We socialize women to be caretakers of others. They are trained in these roles by their families, have it modeled by their mothers and the other women in their lives.
Being a caretaker can be a healthy pursuit when the person in question needs to be taken care of. This is certainly the case of young children or those who are sick or injured. But it can be extended to “helping” those that can be taking care of themselves. It can change from being a caregiver to being a caretaker. Giving care is one thing and care-taking is another.
Let’s look at how care-taking can be unhealthy and a drain on the resources of women. Traditionally women and girls are often set in a role of being a peacekeeper and making everyone OK in a family. There are times when it is fine to let others struggle with disappointments, failed relationships, failed tests, etc. and not try to “make them feel better.” It can be beneficial to not fix but allow that hurting family member to struggle with their problems. By doing so you can be helping them find inner resources or reach out to others to help them navigate through to the other shore.
This is not to say you do not help by being a listening ear or sounding board to their struggles. It is more about being present to yourself and noticing what you are feeling and being thoughtful on the way you respond. So, tune in and notice if you are feeling anger at the injustice they have suffered or sad for their loss or disappointment. By doing so you are giving yourself an opportunity to see what is going on for you that might be helpful to the person in the quandary. By possibly feeding back to them what you are feeling you could be helping by letting them be in touch with their own anger or sadness.
Women, as well as men can have co-dependent relationships. Co-dependency is a type of dysfunctional helping relationship where one person supports or enables another person’s drug addiction, alcohol, lack of mental health or underachievement. There can be an over reliance on others for a sense of identity or approval. It is the outcome of growing up in unhealthy families where that type of behavior was modeling and therefore considered normal. It can be described as over caring. Also seen as over responsibility which can be a positive impulse taken over the top. The person who is co-dependent will do too much for others and overlook their own needs. The other person’s poor functioning can satisfy their own emotional needs to be wanted and needed.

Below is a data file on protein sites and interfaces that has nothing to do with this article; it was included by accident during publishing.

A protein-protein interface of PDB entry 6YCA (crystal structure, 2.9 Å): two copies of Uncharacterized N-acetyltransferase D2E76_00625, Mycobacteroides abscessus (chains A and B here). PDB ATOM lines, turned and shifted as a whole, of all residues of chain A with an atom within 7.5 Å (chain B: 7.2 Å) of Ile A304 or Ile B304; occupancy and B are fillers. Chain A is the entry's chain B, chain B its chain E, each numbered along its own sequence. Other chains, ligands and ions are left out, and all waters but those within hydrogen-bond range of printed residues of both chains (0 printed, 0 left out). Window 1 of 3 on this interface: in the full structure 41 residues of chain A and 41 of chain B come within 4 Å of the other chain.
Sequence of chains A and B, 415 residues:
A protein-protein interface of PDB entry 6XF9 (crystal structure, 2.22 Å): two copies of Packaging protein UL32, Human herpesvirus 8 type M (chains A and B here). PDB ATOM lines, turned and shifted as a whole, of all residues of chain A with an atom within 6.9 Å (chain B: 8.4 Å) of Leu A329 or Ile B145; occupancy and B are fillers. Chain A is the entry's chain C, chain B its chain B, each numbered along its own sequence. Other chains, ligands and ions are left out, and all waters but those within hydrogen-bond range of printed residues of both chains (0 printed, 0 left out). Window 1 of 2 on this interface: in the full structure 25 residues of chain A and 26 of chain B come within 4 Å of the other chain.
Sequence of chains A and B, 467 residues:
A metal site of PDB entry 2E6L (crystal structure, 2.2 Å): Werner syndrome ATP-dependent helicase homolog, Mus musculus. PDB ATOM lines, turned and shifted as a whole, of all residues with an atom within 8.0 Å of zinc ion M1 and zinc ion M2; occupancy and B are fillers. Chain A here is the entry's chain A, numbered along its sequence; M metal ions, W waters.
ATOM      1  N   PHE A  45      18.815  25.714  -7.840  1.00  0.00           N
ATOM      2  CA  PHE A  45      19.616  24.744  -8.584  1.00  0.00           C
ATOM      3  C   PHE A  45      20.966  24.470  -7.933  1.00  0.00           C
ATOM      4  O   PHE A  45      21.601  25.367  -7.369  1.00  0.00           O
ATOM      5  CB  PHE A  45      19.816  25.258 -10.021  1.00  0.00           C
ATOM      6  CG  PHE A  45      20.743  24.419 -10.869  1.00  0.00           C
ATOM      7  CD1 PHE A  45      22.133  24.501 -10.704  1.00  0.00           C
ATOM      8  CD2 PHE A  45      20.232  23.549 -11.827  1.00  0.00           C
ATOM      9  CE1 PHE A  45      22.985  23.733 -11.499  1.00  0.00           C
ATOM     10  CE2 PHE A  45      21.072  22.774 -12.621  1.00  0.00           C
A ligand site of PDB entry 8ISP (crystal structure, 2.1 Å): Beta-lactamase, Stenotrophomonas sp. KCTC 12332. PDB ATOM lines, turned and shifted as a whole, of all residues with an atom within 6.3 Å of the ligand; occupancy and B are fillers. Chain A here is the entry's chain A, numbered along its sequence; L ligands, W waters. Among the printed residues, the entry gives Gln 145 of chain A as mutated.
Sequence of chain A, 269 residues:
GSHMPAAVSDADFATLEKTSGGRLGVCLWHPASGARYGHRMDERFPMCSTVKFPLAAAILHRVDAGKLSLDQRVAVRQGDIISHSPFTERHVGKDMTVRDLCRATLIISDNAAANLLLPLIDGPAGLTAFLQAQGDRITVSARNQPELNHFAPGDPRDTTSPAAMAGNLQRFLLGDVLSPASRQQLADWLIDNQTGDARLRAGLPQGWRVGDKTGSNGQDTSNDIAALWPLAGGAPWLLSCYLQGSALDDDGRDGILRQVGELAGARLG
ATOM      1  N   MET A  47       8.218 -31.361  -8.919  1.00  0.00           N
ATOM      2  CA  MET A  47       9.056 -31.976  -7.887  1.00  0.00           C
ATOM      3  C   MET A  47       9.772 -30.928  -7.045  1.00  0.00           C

The way out of these unhealthy behaviors it to first become aware of them. By working in individual therapy or in a group therapy process you can examine and explore patterns of your behavior that fit into the co-dependent or excessive care taking. It is an opportunity to look inward to see what is going on for you when others are struggling. Identifying feelings of helplessness, overwhelm or other feeling will help in sorting out what you are needing as you engage with others. You can start by coming up with healthier ways to calm and sooth yourself. Then you can then look at the behaviors and needs of others to see what, if anything, you need to do for them.
It can be the turning point in finding and making your own life the focus for you.